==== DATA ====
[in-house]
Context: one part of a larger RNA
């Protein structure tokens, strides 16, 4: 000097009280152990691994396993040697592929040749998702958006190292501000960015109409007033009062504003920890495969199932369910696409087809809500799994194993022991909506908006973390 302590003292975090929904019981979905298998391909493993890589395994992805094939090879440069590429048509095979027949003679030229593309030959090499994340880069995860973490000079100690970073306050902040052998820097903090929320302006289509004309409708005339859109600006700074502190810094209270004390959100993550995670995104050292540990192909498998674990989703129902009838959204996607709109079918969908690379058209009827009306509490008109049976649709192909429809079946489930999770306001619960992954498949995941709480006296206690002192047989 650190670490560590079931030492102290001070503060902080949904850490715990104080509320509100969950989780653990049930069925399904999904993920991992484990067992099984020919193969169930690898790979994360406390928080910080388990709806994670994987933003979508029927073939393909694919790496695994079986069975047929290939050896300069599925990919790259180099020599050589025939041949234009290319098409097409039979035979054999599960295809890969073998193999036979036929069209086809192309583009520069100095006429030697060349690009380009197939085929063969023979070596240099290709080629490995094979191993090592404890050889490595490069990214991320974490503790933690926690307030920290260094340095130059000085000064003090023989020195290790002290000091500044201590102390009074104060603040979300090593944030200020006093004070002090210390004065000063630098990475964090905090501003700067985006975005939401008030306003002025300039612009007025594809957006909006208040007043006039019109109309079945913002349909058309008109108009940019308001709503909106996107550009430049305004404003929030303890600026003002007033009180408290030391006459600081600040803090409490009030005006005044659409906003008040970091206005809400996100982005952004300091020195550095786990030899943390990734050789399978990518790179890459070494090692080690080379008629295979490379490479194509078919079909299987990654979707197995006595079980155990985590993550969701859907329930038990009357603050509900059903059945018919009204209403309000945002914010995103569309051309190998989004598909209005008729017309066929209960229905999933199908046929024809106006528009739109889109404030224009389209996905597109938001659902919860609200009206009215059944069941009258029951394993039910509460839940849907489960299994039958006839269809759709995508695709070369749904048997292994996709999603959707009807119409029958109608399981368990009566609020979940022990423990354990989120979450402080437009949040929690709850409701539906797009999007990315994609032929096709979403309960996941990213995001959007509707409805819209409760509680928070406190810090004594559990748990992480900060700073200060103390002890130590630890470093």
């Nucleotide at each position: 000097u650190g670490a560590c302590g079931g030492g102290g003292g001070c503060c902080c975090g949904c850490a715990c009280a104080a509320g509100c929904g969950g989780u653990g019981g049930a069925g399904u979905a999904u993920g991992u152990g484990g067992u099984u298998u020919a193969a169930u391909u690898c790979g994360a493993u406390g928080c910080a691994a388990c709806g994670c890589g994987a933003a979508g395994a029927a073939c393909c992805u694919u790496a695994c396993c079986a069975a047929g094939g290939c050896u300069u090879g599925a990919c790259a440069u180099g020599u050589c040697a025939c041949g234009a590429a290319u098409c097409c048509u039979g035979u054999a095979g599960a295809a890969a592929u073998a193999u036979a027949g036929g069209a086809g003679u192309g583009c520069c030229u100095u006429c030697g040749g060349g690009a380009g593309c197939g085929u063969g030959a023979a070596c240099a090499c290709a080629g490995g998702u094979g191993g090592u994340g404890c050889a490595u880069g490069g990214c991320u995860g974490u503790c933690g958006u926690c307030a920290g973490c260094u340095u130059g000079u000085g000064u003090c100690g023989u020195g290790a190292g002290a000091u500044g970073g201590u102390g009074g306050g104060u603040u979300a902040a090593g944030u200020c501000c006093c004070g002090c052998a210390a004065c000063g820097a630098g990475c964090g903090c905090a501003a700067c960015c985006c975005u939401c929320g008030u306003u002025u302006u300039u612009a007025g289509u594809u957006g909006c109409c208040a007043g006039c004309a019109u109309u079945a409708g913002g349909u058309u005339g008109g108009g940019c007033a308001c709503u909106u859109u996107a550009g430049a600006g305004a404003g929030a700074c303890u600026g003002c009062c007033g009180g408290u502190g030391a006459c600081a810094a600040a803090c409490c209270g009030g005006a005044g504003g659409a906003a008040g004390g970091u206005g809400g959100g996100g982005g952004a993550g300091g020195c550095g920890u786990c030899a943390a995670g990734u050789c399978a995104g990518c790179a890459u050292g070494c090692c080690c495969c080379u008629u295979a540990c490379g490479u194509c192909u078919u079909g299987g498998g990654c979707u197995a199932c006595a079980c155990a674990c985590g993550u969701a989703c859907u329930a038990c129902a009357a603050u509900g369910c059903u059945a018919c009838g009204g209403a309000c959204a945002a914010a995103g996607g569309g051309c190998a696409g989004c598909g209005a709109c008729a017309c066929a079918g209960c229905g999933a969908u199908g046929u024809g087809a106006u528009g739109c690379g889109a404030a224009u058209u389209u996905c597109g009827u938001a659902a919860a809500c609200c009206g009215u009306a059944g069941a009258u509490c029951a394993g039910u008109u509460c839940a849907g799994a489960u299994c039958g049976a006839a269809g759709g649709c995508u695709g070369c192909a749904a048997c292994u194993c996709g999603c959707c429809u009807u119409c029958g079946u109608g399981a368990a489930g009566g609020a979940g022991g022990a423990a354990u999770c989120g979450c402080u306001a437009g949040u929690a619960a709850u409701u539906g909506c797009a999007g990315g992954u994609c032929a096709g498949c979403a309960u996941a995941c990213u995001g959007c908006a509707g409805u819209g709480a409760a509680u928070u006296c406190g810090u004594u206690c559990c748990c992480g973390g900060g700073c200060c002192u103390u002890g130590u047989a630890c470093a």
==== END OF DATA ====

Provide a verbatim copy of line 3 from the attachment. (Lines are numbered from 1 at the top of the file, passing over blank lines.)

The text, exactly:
């Protein structure tokens, strides 16, 4: 000097009280152990691994396993040697592929040749998702958006190292501000960015109409007033009062504003920890495969199932369910696409087809809500799994194993022991909506908006973390 302590003292975090929904019981979905298998391909493993890589395994992805094939090879440069590429048509095979027949003679030229593309030959090499994340880069995860973490000079100690970073306050902040052998820097903090929320302006289509004309409708005339859109600006700074502190810094209270004390959100993550995670995104050292540990192909498998674990989703129902009838959204996607709109079918969908690379058209009827009306509490008109049976649709192909429809079946489930999770306001619960992954498949995941709480006296206690002192047989 650190670490560590079931030492102290001070503060902080949904850490715990104080509320509100969950989780653990049930069925399904999904993920991992484990067992099984020919193969169930690898790979994360406390928080910080388990709806994670994987933003979508029927073939393909694919790496695994079986069975047929290939050896300069599925990919790259180099020599050589025939041949234009290319098409097409039979035979054999599960295809890969073998193999036979036929069209086809192309583009520069100095006429030697060349690009380009197939085929063969023979070596240099290709080629490995094979191993090592404890050889490595490069990214991320974490503790933690926690307030920290260094340095130059000085000064003090023989020195290790002290000091500044201590102390009074104060603040979300090593944030200020006093004070002090210390004065000063630098990475964090905090501003700067985006975005939401008030306003002025300039612009007025594809957006909006208040007043006039019109109309079945913002349909058309008109108009940019308001709503909106996107550009430049305004404003929030303890600026003002007033009180408290030391006459600081600040803090409490009030005006005044659409906003008040970091206005809400996100982005952004300091020195550095786990030899943390990734050789399978990518790179890459070494090692080690080379008629295979490379490479194509078919079909299987990654979707197995006595079980155990985590993550969701859907329930038990009357603050509900059903059945018919009204209403309000945002914010995103569309051309190998989004598909209005008729017309066929209960229905999933199908046929024809106006528009739109889109404030224009389209996905597109938001659902919860609200009206009215059944069941009258029951394993039910509460839940849907489960299994039958006839269809759709995508695709070369749904048997292994996709999603959707009807119409029958109608399981368990009566609020979940022990423990354990989120979450402080437009949040929690709850409701539906797009999007990315994609032929096709979403309960996941990213995001959007509707409805819209409760509680928070406190810090004594559990748990992480900060700073200060103390002890130590630890470093």